1. Thanks for your support, Sandra! I agree, some blogs are becoming difficult to read because they have so many ads filling the page! I’m glad that you are starting a website to share your knowledge freely as well – I wish you all the best with it!

  2. Yes! This is such a better approach. Travel blogs have become so bland – always going to the same overtouristed areas (because that’e where the sponsors are) writing the same vanilla things. Glad to see a different approach where it becomes again about real travel and exploration, about good and honest writing. Beat of luck!

  3. Yes. This. Also, I’m really tired of seeing ads ALL OVER websites – even within articles, like every paragraph or so. It’s hard to see the forest for the trees. Not all travel writers earn money in other ways, so I know that what works for one will not work for another. For myself? Thanks for keeping the reader experience clean and ad-free.

    1. Thanks Jessie. Yes, I’m aware that the fact I earn a living from my freelance writing puts me in a position where I don’t have to make money from my blog, so I can afford to make it ad free. But I really agree with you, some blogs have so much advertising that it takes away from the reader experience and I end up just clicking away.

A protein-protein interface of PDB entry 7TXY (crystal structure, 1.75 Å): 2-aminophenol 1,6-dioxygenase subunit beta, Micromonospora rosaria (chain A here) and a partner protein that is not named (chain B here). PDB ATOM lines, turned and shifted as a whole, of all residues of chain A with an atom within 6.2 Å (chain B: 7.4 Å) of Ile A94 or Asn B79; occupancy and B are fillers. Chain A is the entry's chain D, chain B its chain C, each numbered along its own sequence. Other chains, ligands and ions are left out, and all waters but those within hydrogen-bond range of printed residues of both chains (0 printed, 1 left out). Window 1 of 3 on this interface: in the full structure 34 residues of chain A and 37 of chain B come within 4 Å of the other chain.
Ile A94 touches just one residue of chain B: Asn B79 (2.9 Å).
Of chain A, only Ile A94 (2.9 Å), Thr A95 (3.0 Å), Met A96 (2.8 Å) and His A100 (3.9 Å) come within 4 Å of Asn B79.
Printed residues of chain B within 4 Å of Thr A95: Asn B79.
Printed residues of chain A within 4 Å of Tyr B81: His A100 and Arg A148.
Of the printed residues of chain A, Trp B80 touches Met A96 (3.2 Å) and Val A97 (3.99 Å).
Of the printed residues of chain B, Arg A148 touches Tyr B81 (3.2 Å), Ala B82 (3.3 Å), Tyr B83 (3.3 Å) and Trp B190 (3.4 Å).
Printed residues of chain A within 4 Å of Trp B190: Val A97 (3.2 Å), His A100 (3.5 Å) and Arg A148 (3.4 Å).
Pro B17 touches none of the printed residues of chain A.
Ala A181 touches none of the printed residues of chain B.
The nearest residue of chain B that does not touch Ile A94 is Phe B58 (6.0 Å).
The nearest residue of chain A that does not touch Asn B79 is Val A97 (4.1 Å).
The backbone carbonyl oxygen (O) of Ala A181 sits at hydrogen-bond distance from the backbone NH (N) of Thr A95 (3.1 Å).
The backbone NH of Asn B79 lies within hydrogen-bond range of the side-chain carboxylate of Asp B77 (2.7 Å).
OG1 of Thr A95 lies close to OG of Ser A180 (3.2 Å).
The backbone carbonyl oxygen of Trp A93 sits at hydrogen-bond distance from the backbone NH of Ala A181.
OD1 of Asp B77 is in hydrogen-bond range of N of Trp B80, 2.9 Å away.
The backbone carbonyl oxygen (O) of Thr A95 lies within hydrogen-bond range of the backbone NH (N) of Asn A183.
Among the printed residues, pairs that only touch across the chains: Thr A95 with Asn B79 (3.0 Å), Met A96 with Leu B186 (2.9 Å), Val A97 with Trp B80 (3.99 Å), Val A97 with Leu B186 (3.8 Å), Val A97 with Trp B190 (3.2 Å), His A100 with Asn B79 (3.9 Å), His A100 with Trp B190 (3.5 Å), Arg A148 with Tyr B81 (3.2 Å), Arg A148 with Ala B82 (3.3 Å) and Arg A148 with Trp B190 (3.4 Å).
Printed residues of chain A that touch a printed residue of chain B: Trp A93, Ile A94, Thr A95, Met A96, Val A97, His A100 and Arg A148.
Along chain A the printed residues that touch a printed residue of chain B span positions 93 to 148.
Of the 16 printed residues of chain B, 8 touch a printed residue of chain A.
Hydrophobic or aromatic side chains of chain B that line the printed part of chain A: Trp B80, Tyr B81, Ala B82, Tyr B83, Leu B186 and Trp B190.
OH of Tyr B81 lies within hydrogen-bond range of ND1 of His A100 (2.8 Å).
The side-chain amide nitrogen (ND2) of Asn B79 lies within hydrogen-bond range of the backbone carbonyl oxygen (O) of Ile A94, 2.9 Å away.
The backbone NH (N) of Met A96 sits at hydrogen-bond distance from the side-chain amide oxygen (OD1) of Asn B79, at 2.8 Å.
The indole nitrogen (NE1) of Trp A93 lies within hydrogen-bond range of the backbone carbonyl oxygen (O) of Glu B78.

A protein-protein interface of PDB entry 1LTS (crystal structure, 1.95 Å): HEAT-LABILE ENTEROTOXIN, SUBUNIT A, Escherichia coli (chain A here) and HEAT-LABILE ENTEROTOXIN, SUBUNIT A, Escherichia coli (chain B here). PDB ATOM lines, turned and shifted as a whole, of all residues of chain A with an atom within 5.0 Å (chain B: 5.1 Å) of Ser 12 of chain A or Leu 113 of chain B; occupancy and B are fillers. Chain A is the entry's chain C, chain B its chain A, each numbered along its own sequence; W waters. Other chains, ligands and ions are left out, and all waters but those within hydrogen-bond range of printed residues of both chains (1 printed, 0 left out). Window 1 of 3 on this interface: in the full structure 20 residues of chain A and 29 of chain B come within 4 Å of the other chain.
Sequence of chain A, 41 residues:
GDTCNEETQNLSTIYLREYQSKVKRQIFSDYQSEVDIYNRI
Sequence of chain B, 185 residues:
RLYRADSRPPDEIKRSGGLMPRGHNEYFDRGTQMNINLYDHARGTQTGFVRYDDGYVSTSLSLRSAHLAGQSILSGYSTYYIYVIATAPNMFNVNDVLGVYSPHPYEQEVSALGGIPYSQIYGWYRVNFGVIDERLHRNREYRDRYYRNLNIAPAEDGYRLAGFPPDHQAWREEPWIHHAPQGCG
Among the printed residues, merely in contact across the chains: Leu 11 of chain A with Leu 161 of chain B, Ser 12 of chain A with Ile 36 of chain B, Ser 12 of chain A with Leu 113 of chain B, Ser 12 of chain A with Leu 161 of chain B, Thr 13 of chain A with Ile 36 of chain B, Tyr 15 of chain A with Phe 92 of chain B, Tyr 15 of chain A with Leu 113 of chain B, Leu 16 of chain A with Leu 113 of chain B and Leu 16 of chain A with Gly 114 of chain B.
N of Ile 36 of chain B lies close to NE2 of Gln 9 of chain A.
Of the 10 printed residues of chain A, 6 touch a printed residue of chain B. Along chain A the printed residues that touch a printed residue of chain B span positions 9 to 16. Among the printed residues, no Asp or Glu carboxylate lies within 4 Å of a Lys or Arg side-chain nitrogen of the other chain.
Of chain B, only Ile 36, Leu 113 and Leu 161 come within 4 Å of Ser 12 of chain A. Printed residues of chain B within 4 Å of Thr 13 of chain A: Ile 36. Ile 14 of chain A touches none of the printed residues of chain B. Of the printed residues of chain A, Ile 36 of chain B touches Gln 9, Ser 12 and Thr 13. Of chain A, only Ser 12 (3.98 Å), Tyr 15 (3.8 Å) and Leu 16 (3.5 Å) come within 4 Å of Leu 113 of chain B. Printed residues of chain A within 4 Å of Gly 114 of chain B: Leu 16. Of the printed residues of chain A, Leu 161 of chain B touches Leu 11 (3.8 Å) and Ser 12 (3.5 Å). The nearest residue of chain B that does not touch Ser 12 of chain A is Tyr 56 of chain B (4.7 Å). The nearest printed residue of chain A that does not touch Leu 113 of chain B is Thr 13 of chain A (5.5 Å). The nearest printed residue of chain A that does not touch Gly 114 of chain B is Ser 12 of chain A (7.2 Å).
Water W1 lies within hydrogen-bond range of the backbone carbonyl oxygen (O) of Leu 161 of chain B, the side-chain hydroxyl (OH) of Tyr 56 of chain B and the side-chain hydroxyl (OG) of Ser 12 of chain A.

4. Love it! Looking forward to reading more, and about topics that are more fun for you to write about!

  5. This is my first time on this website and I am so glad I found it and that you are going ad free. Its so calm reading here. So quiet, I can just read and enjoy and plan my trips. Thank you .

    1. Thank you, Kaone! I’m so glad you found us and that you are enjoying the blog. I hope we can offer you helpful info for planning your trips. Where are you heading next? 😀

  6. Beautiful pictures! Glad to hear you’re willing to maintain an authentic, unfiltered blog about your adventures.